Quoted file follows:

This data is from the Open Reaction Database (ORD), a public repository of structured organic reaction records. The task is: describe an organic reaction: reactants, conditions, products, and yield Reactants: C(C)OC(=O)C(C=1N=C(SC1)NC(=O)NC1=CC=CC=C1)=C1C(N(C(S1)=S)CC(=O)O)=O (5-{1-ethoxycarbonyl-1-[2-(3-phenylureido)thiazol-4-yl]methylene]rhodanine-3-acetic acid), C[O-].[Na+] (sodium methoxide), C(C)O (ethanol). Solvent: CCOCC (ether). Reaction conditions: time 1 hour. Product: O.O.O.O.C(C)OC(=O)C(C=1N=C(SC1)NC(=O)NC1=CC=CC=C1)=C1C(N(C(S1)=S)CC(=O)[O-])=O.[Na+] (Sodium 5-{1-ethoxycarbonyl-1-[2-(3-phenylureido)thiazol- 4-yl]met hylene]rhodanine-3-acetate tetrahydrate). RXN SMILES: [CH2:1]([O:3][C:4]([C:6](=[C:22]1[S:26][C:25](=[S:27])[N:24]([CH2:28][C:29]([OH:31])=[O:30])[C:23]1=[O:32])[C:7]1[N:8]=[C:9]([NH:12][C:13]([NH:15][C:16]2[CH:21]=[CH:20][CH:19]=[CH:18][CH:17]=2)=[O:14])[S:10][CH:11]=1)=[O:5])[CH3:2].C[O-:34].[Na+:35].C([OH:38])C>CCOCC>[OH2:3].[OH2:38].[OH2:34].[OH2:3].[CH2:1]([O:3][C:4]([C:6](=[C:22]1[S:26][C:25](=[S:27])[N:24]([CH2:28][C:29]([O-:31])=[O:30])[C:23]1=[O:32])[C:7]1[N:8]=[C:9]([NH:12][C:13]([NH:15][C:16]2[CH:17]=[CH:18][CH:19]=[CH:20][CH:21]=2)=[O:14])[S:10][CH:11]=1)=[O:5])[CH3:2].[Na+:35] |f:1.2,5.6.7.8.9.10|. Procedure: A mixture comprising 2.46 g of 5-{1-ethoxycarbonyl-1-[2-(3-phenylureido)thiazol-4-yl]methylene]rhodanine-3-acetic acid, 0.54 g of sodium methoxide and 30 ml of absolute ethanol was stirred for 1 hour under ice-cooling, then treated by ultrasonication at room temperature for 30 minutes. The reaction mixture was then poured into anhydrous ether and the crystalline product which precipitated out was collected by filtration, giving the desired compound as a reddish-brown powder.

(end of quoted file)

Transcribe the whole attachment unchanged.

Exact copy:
This data is from the Open Reaction Database (ORD), a public repository of structured organic reaction records. The task is: describe an organic reaction: reactants, conditions, products, and yield Reactants: C(C)OC(=O)C(C=1N=C(SC1)NC(=O)NC1=CC=CC=C1)=C1C(N(C(S1)=S)CC(=O)O)=O (5-{1-ethoxycarbonyl-1-[2-(3-phenylureido)thiazol-4-yl]methylene]rhodanine-3-acetic acid), C[O-].[Na+] (sodium methoxide), C(C)O (ethanol). Solvent: CCOCC (ether). Reaction conditions: time 1 hour. Product: O.O.O.O.C(C)OC(=O)C(C=1N=C(SC1)NC(=O)NC1=CC=CC=C1)=C1C(N(C(S1)=S)CC(=O)[O-])=O.[Na+] (Sodium 5-{1-ethoxycarbonyl-1-[2-(3-phenylureido)thiazol- 4-yl]met hylene]rhodanine-3-acetate tetrahydrate). RXN SMILES: [CH2:1]([O:3][C:4]([C:6](=[C:22]1[S:26][C:25](=[S:27])[N:24]([CH2:28][C:29]([OH:31])=[O:30])[C:23]1=[O:32])[C:7]1[N:8]=[C:9]([NH:12][C:13]([NH:15][C:16]2[CH:21]=[CH:20][CH:19]=[CH:18][CH:17]=2)=[O:14])[S:10][CH:11]=1)=[O:5])[CH3:2].C[O-:34].[Na+:35].C([OH:38])C>CCOCC>[OH2:3].[OH2:38].[OH2:34].[OH2:3].[CH2:1]([O:3][C:4]([C:6](=[C:22]1[S:26][C:25](=[S:27])[N:24]([CH2:28][C:29]([O-:31])=[O:30])[C:23]1=[O:32])[C:7]1[N:8]=[C:9]([NH:12][C:13]([NH:15][C:16]2[CH:17]=[CH:18][CH:19]=[CH:20][CH:21]=2)=[O:14])[S:10][CH:11]=1)=[O:5])[CH3:2].[Na+:35] |f:1.2,5.6.7.8.9.10|. Procedure: A mixture comprising 2.46 g of 5-{1-ethoxycarbonyl-1-[2-(3-phenylureido)thiazol-4-yl]methylene]rhodanine-3-acetic acid, 0.54 g of sodium methoxide and 30 ml of absolute ethanol was stirred for 1 hour under ice-cooling, then treated by ultrasonication at room temperature for 30 minutes. The reaction mixture was then poured into anhydrous ether and the crystalline product which precipitated out was collected by filtration, giving the desired compound as a reddish-brown powder.